Rental Security Deposit

Don’t Get Stiffed: When Landlords Can and Cannot Keep Your Security Deposit

In the market of rental property, there are number of issues between tenants and landlords surrounding the property. One outstanding issue is when landlords refuse to return the security deposit that they took upfront. The majority of states ensure strict landlord guidelines regarding when and how they can return rental security deposits. Any landlord who violates these laws could be assessed some very severe fines and penalties.

A Look At Wear and Tear Of A Rental Property

Renting 101 – landlords are not allowed to legally hold a tenant responsible for the normal wear and tear of a unit. For instance, if an electrical and/or gas appliance goes out because it’s just old, the landlord is required to replace it without holding blame to the tenant.

If a tenant or the tenant’s guest(s) damage the home through careless actions or deliberate misuse, the tenant will be required to pay for those damages. If they are not from your own fault, you may send a letter of landlord repair request as a tenant's legal right. If your fish tank leaked onto the living room carpet, the cost to replace it is likely to come from the rental security deposit. A rental unit must be in the same or better condition as when the tenant first moved in.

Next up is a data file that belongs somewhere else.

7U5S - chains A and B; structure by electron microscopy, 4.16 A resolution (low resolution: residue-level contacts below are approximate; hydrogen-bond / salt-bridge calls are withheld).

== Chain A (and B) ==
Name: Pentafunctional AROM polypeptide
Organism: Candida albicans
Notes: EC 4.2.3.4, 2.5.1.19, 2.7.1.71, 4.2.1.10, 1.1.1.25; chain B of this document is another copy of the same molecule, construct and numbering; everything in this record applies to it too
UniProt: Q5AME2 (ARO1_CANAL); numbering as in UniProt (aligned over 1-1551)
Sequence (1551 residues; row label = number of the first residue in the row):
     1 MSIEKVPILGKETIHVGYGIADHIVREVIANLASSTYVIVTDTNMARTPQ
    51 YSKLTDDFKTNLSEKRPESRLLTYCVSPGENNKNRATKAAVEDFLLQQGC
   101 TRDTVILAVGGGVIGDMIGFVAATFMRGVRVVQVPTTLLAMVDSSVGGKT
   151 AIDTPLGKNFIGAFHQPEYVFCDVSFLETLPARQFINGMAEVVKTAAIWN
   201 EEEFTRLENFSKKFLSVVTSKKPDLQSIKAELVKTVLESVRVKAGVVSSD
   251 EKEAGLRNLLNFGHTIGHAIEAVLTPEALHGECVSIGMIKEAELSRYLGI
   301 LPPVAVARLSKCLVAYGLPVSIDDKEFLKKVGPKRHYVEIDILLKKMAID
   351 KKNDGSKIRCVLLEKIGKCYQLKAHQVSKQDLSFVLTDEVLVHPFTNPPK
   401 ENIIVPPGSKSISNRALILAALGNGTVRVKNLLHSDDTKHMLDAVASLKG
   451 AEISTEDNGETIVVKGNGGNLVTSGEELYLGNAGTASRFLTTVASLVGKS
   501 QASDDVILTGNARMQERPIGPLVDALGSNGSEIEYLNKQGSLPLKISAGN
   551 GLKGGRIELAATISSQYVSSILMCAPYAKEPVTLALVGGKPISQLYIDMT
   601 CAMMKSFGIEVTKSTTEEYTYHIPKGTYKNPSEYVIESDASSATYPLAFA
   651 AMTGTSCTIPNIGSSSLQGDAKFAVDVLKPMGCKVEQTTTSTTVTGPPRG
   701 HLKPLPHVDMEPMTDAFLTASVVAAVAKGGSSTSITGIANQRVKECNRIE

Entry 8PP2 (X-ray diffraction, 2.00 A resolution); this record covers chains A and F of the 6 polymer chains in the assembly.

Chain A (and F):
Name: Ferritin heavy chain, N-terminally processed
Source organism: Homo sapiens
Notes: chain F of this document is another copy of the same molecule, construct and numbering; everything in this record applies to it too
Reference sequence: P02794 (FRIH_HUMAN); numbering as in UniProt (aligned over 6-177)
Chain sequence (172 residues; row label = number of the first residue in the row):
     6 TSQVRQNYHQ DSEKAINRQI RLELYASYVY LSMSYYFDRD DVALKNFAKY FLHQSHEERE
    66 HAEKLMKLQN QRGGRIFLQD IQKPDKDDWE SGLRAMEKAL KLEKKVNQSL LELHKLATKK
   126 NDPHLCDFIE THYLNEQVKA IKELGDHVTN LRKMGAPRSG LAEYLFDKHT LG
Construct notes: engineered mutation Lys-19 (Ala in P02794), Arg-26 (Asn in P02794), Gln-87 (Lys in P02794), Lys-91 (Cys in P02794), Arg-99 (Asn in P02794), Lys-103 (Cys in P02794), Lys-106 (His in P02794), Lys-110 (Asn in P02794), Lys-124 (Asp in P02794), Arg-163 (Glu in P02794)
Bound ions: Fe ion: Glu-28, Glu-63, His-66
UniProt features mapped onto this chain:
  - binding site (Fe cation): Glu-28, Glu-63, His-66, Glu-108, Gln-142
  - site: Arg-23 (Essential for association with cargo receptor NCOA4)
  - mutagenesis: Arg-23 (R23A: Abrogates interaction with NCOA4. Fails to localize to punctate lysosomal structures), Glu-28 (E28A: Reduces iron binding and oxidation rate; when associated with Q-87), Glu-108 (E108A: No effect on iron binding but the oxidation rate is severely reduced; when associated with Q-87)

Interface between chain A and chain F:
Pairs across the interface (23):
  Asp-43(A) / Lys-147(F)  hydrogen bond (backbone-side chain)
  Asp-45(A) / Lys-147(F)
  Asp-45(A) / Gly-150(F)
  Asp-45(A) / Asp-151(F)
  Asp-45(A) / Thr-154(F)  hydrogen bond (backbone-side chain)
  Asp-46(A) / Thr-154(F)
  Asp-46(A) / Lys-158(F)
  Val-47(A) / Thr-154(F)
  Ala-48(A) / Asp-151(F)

The term “normal wear and tear” is often interpreted in various ways, which is why disputes come about. The best thing you can do is document the home’s condition when you move in so you’ll have a strong case should the landlord try to gouge you after you have moved out.

Security Deposit Deadlines

Landlords are generally required to give back a tenant’s security deposit between two and four weeks. Of course, each state makes up their own rules about how long a landlord has to return the security deposit. Landlords are required to send the entire deposit (along with any interest) or a written itemized statement how the deposit was applied to cleaning, repairs, back rent, etc. to the address you have given to him/her or the last address they have for you.

A Look At Small Claims Court

Should your landlord not give you your deposit back when and how it’s stipulated, you have the option to take the landlord to small claims court. Some states, if a landlord is found in violation of withholding the deposit, requires a landlord to give up to three times more of the initial deposit to the tenant and pay for any damages and attorney fees.

For more rental property related information, go to Free Legal Forms site, browse and download many legal forms for free, including lease agreement and Rental Agreement Forms that can be used by landlord and tenant. You would also want to know if landlord can increase the rent price at their will, by just giving them a notification.